Do people say to housepainters, "You know who else was a housepainter?"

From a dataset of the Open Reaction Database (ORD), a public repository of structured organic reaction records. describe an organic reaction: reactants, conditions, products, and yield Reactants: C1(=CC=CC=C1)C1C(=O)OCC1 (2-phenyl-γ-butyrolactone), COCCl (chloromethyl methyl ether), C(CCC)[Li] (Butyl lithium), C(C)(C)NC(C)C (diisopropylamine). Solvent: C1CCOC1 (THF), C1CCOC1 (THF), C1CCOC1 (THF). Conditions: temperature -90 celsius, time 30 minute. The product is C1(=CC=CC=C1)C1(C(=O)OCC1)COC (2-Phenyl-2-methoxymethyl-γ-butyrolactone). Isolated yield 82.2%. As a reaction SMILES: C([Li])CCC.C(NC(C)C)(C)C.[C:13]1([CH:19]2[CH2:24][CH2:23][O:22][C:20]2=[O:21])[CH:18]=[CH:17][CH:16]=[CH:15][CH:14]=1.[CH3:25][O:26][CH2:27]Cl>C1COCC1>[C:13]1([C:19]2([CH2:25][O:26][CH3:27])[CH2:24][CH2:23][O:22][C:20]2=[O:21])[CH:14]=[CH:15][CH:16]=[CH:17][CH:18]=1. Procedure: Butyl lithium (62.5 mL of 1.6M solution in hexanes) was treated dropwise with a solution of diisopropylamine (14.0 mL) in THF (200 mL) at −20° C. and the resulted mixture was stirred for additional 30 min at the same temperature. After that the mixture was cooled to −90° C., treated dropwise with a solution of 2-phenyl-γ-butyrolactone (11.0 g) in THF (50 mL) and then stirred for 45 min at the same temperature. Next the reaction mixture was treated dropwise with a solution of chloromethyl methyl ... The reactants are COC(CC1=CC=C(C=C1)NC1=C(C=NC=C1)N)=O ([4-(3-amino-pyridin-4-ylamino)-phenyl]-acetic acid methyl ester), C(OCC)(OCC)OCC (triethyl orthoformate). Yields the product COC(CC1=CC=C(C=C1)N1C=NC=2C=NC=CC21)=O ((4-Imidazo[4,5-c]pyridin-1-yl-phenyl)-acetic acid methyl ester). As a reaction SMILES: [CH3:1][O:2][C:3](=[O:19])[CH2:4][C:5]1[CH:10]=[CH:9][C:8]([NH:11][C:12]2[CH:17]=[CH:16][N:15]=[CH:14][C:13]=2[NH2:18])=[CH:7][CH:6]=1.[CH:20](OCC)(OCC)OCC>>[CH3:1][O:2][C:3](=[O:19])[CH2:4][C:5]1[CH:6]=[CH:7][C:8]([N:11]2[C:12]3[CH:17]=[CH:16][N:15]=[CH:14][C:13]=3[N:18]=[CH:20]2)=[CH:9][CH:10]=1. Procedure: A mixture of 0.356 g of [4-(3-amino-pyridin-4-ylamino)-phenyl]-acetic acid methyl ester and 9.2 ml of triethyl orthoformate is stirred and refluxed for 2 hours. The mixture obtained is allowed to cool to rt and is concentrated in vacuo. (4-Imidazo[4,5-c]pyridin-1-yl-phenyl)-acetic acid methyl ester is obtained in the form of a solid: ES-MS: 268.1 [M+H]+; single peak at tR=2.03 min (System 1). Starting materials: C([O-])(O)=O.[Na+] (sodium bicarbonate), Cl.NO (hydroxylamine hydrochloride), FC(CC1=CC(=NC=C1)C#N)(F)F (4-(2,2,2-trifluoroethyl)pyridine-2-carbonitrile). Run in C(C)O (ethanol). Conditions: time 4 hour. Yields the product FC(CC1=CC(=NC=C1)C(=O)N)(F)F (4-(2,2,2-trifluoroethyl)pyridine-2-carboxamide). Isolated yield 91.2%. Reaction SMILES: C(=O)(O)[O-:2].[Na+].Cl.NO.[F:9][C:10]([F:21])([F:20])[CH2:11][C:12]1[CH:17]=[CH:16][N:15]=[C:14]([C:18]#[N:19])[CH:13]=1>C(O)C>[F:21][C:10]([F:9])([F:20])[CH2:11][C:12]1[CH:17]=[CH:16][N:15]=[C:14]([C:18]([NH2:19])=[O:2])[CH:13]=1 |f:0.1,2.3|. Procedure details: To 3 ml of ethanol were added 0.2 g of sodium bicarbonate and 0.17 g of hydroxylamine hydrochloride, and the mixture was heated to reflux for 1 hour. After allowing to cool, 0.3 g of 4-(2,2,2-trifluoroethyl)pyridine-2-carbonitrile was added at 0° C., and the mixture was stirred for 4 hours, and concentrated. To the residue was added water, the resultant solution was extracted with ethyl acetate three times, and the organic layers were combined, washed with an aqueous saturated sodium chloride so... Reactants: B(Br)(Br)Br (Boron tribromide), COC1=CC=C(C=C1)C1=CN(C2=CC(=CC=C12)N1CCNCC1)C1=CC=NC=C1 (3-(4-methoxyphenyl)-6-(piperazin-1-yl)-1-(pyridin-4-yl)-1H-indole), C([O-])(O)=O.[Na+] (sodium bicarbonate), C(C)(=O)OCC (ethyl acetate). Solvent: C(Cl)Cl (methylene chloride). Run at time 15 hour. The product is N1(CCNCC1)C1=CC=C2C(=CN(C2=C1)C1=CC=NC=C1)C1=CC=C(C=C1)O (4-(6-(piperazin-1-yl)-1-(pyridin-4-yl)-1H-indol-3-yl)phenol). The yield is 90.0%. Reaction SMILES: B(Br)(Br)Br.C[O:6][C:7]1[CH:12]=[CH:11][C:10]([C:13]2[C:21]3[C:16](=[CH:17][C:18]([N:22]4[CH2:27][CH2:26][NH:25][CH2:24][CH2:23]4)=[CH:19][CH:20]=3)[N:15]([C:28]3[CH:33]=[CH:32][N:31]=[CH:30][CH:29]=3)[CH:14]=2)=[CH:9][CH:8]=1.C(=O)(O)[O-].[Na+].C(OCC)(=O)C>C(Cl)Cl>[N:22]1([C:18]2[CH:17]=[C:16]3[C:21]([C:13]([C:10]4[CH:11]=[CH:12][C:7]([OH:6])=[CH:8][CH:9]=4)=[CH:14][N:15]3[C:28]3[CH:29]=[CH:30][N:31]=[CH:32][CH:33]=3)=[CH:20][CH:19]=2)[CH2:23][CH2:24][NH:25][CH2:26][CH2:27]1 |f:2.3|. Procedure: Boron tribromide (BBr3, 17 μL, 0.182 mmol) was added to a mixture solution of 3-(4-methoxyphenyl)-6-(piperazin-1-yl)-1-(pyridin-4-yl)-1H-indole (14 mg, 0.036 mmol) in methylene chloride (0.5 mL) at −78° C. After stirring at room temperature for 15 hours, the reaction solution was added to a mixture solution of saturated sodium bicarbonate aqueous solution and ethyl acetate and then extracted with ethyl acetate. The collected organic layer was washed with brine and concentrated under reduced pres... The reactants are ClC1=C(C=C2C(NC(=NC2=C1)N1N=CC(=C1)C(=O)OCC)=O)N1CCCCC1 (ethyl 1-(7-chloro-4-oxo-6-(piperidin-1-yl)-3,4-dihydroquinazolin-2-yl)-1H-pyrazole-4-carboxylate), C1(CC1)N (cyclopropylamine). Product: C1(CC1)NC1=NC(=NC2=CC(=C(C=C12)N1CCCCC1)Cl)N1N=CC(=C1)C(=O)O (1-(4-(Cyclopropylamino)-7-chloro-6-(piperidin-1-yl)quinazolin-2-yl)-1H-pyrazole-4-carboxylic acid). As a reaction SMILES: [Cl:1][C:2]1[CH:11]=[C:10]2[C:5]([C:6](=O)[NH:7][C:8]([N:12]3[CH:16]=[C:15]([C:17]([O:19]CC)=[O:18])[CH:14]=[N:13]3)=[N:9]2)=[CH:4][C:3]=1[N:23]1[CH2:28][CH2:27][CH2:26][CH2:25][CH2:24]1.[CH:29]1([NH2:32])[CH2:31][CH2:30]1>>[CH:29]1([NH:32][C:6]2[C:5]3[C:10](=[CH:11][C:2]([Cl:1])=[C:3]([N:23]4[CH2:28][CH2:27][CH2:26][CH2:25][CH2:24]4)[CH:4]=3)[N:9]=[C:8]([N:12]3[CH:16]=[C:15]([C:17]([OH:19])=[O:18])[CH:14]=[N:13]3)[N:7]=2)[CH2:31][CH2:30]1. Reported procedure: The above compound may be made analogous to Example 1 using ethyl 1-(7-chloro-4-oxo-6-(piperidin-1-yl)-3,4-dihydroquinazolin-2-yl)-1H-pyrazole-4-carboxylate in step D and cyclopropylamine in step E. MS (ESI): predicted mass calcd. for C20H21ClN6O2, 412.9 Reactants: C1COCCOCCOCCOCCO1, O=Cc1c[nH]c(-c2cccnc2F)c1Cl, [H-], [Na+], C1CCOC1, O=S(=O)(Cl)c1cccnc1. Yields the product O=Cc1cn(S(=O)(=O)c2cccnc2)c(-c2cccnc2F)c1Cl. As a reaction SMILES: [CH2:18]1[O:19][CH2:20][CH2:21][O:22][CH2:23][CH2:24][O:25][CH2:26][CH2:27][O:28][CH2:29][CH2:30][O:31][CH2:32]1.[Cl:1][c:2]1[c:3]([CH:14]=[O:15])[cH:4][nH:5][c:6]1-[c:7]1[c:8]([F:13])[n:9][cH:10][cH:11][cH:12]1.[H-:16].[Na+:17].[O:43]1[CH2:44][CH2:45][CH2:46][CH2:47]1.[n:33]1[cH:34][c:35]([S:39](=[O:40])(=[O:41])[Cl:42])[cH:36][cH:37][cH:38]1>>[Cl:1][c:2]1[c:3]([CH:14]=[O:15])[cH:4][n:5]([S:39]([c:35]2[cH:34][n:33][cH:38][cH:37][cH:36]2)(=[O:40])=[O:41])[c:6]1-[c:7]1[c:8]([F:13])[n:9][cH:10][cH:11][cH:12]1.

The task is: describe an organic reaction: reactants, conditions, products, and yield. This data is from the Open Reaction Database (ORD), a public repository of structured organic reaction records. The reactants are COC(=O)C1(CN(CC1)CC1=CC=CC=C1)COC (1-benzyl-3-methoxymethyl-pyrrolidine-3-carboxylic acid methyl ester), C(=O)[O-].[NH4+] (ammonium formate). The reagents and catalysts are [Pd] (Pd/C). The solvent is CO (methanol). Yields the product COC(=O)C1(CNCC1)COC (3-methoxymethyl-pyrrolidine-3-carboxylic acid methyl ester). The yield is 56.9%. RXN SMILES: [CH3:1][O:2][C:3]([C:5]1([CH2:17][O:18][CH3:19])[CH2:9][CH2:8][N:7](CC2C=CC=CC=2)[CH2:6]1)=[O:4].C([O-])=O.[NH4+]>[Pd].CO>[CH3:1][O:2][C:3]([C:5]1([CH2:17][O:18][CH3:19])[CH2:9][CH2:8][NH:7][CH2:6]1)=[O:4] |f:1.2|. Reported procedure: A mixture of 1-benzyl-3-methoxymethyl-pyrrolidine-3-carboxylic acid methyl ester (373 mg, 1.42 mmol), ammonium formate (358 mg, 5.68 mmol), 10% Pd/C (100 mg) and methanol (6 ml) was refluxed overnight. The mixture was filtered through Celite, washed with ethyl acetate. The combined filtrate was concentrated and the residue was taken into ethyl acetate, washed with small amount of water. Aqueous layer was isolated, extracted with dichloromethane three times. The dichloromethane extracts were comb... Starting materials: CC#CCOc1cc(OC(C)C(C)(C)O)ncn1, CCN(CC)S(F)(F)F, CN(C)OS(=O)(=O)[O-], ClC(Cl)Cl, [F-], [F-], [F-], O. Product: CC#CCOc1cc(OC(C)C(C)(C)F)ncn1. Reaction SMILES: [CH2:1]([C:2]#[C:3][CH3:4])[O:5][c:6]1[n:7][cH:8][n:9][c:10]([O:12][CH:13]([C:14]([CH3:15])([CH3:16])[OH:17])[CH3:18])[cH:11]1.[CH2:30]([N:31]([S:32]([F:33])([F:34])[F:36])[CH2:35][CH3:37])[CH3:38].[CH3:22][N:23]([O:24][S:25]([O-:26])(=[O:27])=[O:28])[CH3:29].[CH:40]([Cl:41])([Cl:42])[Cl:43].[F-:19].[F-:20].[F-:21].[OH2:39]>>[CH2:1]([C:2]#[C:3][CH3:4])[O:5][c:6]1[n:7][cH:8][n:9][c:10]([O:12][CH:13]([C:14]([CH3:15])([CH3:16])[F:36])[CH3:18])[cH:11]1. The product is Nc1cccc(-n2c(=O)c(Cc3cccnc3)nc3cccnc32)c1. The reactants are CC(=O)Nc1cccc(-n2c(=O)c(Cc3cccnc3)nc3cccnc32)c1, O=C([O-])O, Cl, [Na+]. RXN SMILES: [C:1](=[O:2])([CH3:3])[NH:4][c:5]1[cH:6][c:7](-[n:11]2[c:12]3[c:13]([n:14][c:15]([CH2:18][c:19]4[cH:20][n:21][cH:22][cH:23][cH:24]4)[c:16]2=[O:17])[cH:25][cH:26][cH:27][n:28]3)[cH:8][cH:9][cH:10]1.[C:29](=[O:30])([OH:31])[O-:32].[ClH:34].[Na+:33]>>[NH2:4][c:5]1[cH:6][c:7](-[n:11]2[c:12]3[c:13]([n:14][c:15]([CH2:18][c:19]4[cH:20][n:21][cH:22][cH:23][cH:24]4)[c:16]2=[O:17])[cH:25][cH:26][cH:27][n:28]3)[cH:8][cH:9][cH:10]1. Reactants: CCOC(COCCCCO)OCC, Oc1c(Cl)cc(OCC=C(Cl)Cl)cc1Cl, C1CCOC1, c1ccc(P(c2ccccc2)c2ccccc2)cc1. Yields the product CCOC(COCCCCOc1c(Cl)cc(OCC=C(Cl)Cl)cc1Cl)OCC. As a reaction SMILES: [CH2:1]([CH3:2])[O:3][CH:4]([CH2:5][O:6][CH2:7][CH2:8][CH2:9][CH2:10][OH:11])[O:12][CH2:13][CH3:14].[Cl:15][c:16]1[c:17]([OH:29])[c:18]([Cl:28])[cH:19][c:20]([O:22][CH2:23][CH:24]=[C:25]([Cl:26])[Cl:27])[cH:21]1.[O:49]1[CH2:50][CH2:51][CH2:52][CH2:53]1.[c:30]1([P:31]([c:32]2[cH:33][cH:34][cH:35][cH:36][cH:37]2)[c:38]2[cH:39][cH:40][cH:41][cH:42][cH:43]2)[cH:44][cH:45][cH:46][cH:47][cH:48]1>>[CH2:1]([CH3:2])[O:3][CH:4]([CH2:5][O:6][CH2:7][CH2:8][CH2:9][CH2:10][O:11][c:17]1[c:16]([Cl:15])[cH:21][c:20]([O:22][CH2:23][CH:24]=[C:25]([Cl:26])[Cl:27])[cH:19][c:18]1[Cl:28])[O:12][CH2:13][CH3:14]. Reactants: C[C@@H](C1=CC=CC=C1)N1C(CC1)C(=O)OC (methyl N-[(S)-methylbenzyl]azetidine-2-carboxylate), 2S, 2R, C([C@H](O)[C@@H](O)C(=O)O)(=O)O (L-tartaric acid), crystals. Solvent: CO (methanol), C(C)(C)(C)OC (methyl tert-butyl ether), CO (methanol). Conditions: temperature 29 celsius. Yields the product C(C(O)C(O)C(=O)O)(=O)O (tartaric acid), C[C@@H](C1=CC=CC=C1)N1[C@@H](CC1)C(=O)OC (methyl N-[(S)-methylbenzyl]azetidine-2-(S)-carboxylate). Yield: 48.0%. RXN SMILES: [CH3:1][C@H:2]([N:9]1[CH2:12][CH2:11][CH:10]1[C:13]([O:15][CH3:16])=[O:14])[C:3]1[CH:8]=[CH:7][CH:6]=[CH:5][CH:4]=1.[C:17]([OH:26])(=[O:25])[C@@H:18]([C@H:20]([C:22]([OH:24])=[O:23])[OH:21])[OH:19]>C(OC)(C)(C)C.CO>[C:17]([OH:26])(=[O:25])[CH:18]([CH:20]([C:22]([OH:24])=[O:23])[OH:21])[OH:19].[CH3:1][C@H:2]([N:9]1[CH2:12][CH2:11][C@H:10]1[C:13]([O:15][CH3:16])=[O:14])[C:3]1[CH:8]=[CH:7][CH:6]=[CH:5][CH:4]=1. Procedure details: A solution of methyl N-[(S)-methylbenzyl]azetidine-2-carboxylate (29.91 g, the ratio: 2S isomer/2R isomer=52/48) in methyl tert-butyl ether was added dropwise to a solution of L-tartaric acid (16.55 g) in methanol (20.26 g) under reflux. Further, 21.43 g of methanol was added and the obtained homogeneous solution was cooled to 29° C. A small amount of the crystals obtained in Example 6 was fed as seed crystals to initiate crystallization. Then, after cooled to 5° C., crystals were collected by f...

This will be at the beginning of the book. Writing about lobotomy is a lot like writing about vampires or homicidal maniacs, as it turns out, because I have to make the same effort to convince people to think in a new way about a subject they've already decided how to be appalled by. When I read "Poor Thing" at the open mike those bastards didn't laugh in the right places, but they cracked up as soon as I said the word lobotomy. To be fair, it was ice-pick lobotomy, a more inherently funny term, but still, the sentence in which it first occurs in that story is not what I'd call comical: "In her childhood my mother was subjected to a transorbital or 'ice-pick' lobotomy, at the time considered a legitimate treatment for epilepsy." See? But the audience laughed: lobotomy still scares us that much. You try getting a laugh with the name of some other outdated medical procedure, like cranioclasty. Crickets.